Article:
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About our Web applications
In computing, a web application or web app is a client-server software application in which the client (or user interface) runs in a web browser. Common web applications include webmail, online retail sales, online auctions, wikis, instant messaging services and many other functions.
The general distinction between a dynamic web page of any kind and a "web application" is unclear. Web sites most likely to be referred to as "web applications" are those which have similar functionality to a desktop software application, or to a mobile app. HTML5 introduced explicit language support for making applications that are loaded as web pages, but can store data locally and continue to function while offline.
Single-page applications are more application-like because they reject the more typical web paradigm of moving between distinct pages with different URLs. Single-page frameworks like Sencha Touch and AngularJS might be used to speed development of such a web app for a mobile platform.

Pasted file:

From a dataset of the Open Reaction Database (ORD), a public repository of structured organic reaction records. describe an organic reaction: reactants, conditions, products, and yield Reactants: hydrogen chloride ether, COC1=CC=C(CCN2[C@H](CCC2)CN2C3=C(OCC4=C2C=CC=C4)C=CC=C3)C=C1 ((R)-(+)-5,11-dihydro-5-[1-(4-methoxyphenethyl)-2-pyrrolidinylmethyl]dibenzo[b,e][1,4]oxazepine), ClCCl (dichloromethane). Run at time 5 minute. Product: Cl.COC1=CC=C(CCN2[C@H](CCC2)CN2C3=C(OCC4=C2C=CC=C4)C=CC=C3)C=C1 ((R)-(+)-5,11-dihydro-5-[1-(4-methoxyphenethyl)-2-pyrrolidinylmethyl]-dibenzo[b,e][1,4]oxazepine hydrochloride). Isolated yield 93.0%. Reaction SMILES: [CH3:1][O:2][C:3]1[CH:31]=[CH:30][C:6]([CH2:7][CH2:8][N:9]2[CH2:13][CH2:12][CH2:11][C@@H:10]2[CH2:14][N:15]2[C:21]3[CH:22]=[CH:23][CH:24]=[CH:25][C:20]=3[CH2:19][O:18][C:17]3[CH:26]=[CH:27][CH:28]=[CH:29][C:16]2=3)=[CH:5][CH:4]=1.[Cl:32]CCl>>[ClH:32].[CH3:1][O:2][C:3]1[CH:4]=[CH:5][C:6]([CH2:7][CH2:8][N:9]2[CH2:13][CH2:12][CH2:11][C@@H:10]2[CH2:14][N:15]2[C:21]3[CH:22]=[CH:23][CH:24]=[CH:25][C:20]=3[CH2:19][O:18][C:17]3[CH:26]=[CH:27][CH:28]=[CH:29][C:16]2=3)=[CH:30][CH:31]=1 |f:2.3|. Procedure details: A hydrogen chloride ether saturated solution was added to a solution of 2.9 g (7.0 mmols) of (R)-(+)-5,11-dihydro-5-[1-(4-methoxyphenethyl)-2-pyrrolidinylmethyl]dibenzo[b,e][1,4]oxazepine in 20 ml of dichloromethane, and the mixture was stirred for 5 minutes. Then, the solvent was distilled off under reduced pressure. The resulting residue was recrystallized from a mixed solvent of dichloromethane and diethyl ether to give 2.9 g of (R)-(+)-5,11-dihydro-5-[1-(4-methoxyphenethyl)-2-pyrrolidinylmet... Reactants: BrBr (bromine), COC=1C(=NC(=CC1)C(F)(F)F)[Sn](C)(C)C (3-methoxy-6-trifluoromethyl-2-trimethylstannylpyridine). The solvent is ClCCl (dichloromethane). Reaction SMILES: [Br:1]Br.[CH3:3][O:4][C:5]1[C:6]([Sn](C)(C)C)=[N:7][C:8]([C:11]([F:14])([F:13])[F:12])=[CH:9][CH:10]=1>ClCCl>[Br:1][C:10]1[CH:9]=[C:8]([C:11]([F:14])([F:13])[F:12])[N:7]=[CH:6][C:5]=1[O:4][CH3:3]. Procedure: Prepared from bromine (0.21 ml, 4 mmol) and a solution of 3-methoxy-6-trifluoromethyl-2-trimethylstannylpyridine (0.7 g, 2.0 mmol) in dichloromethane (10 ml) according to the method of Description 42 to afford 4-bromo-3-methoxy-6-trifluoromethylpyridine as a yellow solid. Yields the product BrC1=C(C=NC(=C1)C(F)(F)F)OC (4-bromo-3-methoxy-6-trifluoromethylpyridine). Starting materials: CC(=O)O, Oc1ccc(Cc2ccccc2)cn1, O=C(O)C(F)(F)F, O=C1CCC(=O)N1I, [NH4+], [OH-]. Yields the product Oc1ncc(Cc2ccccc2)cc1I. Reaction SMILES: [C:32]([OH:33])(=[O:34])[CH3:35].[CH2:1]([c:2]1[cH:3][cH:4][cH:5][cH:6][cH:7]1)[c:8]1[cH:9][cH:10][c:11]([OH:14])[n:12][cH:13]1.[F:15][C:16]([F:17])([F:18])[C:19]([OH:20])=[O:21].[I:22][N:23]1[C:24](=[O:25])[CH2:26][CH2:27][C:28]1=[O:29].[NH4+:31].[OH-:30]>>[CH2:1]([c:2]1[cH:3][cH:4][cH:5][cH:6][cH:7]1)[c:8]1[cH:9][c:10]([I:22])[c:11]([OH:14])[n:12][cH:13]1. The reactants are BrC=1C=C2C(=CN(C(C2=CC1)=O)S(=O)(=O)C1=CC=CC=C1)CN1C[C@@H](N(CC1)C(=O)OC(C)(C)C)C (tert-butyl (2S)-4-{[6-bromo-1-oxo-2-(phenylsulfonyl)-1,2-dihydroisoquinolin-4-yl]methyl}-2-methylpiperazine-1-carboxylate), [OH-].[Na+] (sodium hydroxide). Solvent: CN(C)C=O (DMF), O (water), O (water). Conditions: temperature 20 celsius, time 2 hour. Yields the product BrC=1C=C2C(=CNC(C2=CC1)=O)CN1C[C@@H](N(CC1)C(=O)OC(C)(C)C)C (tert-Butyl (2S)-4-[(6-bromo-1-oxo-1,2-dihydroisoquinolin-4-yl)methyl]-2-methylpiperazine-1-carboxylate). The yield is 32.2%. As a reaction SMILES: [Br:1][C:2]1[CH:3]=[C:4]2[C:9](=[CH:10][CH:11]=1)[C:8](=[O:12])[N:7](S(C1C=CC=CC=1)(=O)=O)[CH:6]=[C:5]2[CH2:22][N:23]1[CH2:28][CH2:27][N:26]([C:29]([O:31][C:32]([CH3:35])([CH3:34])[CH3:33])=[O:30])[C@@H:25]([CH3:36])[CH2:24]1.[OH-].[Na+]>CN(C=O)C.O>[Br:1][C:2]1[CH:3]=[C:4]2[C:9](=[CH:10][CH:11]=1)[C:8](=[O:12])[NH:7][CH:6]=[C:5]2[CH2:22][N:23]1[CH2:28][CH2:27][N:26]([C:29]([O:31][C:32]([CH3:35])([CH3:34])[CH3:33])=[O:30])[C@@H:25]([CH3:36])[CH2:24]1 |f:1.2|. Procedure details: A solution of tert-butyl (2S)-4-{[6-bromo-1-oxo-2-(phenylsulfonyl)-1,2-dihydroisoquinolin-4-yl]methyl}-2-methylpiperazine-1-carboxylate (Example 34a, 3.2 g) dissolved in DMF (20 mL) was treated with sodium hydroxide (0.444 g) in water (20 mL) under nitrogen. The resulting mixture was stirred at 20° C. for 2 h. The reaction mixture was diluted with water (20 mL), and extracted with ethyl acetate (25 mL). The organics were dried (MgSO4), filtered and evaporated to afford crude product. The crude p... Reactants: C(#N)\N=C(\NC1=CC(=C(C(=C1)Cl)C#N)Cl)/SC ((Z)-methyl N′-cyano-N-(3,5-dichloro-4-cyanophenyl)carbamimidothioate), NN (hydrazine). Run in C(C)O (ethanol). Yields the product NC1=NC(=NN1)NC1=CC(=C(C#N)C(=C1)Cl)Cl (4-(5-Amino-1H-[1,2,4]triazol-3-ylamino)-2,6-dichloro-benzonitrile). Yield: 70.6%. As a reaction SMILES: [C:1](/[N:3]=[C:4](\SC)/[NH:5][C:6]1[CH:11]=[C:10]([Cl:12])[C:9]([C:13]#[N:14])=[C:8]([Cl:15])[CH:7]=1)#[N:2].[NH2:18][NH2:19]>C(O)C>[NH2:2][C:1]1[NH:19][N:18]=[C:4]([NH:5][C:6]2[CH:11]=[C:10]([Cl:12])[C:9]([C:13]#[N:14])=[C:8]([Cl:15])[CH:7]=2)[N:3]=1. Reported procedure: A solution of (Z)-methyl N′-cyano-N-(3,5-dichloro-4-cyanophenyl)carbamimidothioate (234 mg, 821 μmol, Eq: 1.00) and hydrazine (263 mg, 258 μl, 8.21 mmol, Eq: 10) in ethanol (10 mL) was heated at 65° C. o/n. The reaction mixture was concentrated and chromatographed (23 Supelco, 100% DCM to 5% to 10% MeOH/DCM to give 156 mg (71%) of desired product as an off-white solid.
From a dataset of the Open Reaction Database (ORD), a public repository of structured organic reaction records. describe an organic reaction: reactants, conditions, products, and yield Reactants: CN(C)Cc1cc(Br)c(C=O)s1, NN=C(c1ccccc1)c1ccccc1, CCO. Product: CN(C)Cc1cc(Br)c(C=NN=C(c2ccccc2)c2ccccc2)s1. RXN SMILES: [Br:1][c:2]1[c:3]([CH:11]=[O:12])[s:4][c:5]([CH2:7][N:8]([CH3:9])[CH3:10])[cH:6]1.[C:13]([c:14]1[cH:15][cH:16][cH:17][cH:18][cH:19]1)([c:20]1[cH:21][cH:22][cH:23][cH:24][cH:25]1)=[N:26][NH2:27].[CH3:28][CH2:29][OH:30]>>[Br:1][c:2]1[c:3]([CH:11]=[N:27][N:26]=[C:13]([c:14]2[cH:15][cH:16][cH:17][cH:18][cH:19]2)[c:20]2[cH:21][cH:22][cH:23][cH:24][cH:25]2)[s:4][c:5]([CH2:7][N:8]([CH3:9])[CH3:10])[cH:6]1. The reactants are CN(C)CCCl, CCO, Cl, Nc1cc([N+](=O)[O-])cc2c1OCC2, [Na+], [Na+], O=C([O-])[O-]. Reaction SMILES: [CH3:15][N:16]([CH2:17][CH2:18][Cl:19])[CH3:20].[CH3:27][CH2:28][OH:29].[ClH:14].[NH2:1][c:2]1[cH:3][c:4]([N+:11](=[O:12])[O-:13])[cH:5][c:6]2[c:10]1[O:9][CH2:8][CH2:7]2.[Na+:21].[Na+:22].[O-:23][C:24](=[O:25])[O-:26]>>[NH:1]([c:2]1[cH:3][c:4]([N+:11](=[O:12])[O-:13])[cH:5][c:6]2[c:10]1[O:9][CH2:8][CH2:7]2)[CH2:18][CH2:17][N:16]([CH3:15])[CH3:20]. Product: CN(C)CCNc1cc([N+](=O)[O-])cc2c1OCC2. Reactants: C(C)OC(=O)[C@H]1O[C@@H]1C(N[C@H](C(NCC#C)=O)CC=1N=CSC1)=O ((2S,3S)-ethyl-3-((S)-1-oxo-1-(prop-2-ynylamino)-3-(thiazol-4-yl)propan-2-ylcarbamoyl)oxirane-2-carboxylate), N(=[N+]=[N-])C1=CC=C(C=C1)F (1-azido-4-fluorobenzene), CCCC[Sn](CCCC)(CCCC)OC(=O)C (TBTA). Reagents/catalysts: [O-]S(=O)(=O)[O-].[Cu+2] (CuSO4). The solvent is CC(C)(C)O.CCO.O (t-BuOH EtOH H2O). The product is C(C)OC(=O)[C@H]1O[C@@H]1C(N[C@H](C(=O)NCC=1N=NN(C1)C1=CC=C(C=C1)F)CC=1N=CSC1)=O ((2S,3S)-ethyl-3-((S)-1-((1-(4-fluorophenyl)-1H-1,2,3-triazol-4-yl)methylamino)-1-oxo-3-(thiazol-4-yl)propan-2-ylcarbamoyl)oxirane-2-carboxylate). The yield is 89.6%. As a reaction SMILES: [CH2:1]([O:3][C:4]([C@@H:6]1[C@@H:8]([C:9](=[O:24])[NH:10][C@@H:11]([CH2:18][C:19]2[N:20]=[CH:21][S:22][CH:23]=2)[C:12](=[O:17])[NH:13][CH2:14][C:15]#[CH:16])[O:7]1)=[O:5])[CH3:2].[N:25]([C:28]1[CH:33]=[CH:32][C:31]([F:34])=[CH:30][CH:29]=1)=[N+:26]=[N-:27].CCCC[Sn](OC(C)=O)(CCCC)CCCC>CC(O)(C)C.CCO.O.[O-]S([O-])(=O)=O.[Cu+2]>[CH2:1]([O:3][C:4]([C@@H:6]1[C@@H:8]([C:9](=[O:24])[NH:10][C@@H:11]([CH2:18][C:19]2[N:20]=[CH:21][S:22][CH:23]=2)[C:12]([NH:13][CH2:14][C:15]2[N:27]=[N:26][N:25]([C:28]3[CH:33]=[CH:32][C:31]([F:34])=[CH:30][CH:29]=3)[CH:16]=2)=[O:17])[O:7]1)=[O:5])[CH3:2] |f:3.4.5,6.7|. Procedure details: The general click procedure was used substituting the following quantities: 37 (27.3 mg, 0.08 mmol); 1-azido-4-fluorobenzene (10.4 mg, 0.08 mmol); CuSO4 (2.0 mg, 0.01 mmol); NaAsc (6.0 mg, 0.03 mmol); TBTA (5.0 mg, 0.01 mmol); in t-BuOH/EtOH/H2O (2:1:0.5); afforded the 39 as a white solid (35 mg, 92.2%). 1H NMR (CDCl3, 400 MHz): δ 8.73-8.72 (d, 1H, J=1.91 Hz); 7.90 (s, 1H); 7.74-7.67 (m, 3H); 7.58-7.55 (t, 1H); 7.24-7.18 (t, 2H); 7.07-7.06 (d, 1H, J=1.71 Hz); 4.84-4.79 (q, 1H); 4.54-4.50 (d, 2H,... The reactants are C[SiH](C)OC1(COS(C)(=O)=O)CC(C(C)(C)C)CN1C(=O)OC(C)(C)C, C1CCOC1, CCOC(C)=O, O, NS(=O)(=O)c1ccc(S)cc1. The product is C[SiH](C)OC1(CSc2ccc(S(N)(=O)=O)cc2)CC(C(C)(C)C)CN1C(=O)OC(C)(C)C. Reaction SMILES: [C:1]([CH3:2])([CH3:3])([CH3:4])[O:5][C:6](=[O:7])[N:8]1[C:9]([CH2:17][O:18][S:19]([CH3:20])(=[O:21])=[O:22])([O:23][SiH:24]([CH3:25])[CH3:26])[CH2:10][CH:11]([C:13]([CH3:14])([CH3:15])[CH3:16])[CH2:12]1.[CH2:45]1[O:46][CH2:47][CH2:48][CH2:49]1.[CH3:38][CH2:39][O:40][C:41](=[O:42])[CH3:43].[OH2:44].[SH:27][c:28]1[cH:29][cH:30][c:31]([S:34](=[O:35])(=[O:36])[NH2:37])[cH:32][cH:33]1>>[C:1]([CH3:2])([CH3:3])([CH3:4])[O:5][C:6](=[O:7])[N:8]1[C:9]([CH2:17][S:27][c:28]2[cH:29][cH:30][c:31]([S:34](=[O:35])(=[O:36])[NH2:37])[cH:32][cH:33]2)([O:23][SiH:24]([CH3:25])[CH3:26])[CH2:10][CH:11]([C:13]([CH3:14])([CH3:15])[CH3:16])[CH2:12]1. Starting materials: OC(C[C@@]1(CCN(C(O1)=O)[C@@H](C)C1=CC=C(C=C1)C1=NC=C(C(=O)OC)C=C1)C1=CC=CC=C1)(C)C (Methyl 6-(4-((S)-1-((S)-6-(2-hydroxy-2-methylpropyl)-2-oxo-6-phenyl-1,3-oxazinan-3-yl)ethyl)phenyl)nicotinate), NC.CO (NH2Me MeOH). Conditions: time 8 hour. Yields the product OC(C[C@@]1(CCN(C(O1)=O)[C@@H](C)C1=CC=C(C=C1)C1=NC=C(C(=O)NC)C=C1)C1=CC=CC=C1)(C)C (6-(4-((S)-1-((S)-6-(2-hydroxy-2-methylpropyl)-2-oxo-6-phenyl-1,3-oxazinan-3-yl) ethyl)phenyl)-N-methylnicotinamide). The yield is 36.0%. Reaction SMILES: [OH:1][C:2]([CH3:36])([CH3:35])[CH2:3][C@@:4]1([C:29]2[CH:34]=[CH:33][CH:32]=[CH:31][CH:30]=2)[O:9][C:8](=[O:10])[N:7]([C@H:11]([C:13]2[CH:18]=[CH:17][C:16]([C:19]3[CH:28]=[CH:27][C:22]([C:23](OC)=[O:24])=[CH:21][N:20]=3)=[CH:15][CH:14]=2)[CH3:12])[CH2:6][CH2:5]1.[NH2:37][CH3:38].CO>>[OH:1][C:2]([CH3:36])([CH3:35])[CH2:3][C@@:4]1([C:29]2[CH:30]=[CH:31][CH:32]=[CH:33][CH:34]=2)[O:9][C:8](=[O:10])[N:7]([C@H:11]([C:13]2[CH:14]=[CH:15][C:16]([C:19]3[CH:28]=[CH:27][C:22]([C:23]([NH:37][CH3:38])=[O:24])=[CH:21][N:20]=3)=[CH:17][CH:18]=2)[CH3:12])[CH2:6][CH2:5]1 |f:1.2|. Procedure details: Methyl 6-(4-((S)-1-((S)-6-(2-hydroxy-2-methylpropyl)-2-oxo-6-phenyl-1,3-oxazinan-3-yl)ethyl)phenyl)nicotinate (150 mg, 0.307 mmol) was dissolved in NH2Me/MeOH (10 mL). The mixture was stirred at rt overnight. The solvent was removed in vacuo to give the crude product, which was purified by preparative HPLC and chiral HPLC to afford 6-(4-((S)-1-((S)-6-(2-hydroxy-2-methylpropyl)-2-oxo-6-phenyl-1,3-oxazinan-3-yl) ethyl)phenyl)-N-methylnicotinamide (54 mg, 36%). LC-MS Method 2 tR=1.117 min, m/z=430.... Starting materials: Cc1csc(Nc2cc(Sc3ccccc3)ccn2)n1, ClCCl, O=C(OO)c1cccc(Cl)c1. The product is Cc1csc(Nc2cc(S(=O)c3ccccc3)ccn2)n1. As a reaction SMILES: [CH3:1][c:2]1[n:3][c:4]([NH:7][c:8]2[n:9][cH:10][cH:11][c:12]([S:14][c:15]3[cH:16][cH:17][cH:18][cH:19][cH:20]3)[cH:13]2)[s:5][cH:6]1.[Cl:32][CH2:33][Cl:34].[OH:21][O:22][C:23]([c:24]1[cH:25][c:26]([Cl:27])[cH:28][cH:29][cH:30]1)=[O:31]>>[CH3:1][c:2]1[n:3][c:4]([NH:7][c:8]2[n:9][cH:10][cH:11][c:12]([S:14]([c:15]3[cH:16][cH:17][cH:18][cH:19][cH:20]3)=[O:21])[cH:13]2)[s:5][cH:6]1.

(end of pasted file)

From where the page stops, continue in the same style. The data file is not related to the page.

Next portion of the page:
Hybrid apps embed a mobile web site inside a native app, possibly using a hybrid framework like Apache Cordova and Ionic or Appcelerator Titanium. This allows development using web technologies (and possibly directly copying code from an existing mobile web site) while also retaining certain advantages of native apps (e.g. direct access to device hardware, offline operation, app store visibility).
In earlier computing models like client-server, the processing load for the application was shared between code on the server and code installed on each client locally. In other words, an application had its own pre-compiled client program which served as its user interface and had to be separately installed on each user's personal computer. An upgrade to the server-side code of the application would typically also require an upgrade to the client-side code installed on each user workstation, adding to the support cost and decreasing productivity. In addition, both the client and server components of the application were usually tightly bound to a particular computer architecture and operating system and porting them to others was often prohibitively expensive for all but the largest applications. (Today, of course, native apps for mobile devices are also hobbled by some or all of the foregoing issues.)